We got above the marsh quite quickly and then it was a reasonably rapid march to the ridge and on to the stone cairn. The clouds were beginning to clear as we reached the first stop. In the distances, remnants of mist were trapped in the dips of the surrounding valleys. The cairn isn’t at the highest point of Fan Llia so we set of uphill once more, passing the summit a few minutes later. All around me were my favourite mountains. To my left, Fan Nedd, Fan Gyhirich and beyond them, Fan Brecheiniog and Fan Foel. To my right was Fan Fawr and poking out from its shoulder, Corn Du and Pen y Fan. The sun came out and blue sky dominated the heavens. Even the chill wind stopped.

We walked on for another mile or so, passing ponies and horses grazing on the mountainside. I hadn’t decided where to go from here so we stopped again and had a think. I’ve  wanted to go around to Fan Fawr from here but this would double the distance and time, so we deicided instead to head down to Sarn Helen, the old Roman road through the valley. The drop down was tough underfoot – there were lots more of the little streams and the lower we got, the deeper their ditches became. Finally we dropped on to the road, which was rough and rutted by the streams. But it was easier going than the hillside. It undulated and twisted as it climbed up to enter the valley again, and at points I could see some kind of man made intervention to try and smooth out the surface. I doubt is dated back to Roam times, but this road served as the only route through the valley for many centuries after the Romans left and it was more likely to date back only a few hundred years.

Just before the old road met the new road (which follows the line of the old road for most of the valley), we left and kept to the bank of the River Llia so that we would be in the right place to cross the stile and get back tot he car park. But that was several miles and many stones would have to be thrown into the river before we got back.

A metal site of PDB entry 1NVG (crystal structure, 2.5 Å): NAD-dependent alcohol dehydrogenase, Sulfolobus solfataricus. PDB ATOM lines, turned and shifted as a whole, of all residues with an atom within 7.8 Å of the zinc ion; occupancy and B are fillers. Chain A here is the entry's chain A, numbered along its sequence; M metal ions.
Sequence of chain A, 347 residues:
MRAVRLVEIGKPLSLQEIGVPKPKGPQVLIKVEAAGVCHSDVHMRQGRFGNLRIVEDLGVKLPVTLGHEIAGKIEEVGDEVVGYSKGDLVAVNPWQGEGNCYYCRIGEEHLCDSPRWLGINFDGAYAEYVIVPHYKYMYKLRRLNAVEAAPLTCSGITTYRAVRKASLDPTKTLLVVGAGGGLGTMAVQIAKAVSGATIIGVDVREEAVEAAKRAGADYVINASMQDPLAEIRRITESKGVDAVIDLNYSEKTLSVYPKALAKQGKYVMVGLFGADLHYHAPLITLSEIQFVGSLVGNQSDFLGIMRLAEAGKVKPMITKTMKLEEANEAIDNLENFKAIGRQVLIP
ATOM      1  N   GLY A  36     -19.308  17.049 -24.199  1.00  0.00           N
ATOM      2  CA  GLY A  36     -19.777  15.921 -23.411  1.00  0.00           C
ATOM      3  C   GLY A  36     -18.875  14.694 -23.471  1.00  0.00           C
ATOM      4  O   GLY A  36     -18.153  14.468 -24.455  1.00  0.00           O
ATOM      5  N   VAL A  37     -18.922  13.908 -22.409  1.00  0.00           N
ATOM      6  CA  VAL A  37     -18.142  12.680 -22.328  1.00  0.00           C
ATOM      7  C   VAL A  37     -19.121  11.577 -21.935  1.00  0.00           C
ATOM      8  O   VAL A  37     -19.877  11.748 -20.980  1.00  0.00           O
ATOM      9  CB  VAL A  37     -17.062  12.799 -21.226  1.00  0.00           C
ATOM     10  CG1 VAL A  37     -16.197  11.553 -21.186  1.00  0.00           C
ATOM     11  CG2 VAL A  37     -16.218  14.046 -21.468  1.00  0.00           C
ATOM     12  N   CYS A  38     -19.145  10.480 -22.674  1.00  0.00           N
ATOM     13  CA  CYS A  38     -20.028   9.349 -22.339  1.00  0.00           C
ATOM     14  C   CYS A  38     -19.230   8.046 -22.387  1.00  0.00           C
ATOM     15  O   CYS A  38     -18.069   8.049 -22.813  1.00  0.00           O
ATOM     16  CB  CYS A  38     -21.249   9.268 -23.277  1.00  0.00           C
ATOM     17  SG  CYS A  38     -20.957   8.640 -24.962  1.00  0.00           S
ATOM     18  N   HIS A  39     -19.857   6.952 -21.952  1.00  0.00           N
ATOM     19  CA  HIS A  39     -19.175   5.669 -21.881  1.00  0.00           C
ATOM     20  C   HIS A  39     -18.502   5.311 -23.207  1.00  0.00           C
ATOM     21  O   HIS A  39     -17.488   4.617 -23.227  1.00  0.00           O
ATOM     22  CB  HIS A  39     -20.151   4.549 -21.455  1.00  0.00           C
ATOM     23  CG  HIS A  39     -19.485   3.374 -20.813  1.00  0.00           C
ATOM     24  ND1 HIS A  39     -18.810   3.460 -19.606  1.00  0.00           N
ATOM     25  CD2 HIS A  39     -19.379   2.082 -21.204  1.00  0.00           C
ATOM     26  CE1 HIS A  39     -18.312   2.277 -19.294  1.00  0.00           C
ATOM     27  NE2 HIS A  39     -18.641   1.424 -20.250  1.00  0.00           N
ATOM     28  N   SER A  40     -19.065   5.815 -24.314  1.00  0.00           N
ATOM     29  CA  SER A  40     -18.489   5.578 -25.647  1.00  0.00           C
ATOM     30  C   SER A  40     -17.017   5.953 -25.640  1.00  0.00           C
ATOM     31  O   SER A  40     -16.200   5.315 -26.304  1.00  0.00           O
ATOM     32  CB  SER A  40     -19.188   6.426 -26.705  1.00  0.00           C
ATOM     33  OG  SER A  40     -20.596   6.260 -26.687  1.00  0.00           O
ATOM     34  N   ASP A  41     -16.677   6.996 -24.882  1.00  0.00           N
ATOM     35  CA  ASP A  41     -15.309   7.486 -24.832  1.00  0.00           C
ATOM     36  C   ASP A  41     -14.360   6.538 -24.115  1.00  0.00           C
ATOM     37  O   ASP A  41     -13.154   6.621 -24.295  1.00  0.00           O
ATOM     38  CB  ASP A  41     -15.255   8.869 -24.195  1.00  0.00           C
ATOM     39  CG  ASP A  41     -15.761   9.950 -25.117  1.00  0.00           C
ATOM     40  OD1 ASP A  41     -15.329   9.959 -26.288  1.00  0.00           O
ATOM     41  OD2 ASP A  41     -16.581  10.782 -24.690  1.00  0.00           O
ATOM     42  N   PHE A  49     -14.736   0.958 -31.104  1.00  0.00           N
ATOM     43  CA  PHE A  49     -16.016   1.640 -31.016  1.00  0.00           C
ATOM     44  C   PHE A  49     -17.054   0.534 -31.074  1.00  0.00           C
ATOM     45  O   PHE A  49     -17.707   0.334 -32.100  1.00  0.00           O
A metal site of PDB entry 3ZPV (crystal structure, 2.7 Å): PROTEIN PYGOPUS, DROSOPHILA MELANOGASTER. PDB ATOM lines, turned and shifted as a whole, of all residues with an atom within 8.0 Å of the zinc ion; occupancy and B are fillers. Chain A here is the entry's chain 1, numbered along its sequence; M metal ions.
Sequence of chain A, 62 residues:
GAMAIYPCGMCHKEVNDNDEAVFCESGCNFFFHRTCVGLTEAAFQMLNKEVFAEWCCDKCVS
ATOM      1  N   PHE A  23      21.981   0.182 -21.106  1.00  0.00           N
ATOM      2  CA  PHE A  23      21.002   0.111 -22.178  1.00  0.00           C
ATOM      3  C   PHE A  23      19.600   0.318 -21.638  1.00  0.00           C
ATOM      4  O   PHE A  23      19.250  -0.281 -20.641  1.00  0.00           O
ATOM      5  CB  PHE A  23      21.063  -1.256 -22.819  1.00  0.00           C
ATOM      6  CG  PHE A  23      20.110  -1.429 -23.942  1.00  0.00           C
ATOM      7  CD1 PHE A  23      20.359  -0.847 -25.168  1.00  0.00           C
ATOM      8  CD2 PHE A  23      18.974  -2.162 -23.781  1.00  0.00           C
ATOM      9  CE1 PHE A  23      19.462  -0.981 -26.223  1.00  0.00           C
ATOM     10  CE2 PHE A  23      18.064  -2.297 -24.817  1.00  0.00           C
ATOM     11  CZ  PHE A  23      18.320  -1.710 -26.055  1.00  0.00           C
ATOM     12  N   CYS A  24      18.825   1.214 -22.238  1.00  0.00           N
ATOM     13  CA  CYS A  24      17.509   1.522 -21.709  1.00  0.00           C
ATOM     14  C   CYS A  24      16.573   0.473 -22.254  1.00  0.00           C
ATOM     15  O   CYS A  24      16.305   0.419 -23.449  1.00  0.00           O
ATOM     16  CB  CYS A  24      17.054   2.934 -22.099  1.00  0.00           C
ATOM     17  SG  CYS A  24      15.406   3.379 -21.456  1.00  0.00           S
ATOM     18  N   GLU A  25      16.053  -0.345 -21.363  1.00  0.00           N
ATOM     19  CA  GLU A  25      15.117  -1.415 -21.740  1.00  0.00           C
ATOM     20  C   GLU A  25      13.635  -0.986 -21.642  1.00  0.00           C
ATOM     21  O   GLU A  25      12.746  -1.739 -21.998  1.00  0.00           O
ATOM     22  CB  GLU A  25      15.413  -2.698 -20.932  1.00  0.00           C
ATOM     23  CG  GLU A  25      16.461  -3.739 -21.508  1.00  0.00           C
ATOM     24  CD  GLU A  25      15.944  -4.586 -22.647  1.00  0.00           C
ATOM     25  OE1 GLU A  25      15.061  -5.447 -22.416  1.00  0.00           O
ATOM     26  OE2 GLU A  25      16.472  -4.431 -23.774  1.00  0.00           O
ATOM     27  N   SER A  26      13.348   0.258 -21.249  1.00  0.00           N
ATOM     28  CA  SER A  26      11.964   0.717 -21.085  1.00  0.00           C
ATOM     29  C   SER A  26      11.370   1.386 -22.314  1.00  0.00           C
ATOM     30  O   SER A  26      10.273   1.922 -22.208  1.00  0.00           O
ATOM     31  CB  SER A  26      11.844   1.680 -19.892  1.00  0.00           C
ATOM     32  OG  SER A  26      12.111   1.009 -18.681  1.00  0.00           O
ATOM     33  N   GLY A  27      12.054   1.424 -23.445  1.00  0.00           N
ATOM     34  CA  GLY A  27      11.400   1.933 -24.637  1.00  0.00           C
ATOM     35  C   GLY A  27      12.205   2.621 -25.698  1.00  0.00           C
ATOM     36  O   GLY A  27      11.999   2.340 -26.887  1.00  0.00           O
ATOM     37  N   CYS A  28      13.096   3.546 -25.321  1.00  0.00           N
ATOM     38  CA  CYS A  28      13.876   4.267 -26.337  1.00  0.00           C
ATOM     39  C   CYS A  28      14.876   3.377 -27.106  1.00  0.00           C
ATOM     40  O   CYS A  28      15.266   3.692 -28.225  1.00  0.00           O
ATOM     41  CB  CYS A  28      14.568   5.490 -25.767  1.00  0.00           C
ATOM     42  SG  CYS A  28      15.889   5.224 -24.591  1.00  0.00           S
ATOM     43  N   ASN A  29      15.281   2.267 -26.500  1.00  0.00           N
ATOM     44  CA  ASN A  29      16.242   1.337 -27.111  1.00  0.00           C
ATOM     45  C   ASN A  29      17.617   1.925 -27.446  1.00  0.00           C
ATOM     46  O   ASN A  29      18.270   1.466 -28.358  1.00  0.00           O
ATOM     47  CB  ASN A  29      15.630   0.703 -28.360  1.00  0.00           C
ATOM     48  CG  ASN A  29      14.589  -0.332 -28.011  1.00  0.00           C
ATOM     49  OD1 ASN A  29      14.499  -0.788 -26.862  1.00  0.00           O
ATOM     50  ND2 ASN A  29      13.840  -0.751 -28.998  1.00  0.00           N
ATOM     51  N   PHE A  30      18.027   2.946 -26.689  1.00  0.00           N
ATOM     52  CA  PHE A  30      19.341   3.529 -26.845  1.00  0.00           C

Rufus ranged far and wide as we went back, but always popped his head up to make sure I was okay every now and then. He scrambled up and over the stile and then we were back in the car park. But it was far too early to head home, so I dumped the back pack in the boot, grabbed a tripod and we went off to follow the river south for a while. I got some nice infrared shots of the river and Rufus chased sticks I’d thrown for him.

Back home, my coffee went down well and as I’m typing this, there is the just a hint of snoring coming from the sofa on which is a tired dog.

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Early morning wake-up call

I received my early morning wake up call at just before 6am this morning. It was a wet nose in my face, followed by two paws on my arm. It was accompanied by a huffing and puffing as if to demonstrate disapproval that I hadn’t already got up and made breakfast. ‘The day has started, Dave, get up and be part of it’.

So I got up, let Rufus explore the garden to make sure there were no illegal immigrant cats, and made breakfast. As predicted by the weather forecast, the morning was clearing and so we left for Fan Nedd and the Llia valley.

The clouds lifted as we drove and by the time we parked up at the foot of the hill there was blue sky and the visibility was good. Rufus dismissed the stile with ease and didn’t even wait for his traditional treat. He was off exploring the heather. I headed up the muddy, marshy path. It was a straight forward climb. The wind was blowing from the west and was bitterly cold. In the distance, Fan Gyhirich was wearing a cloud cap and further south I could see dark clouds and the mists of rain. The prevailing weather was coming from the west, so I knew we wouldn’t have long in the sun.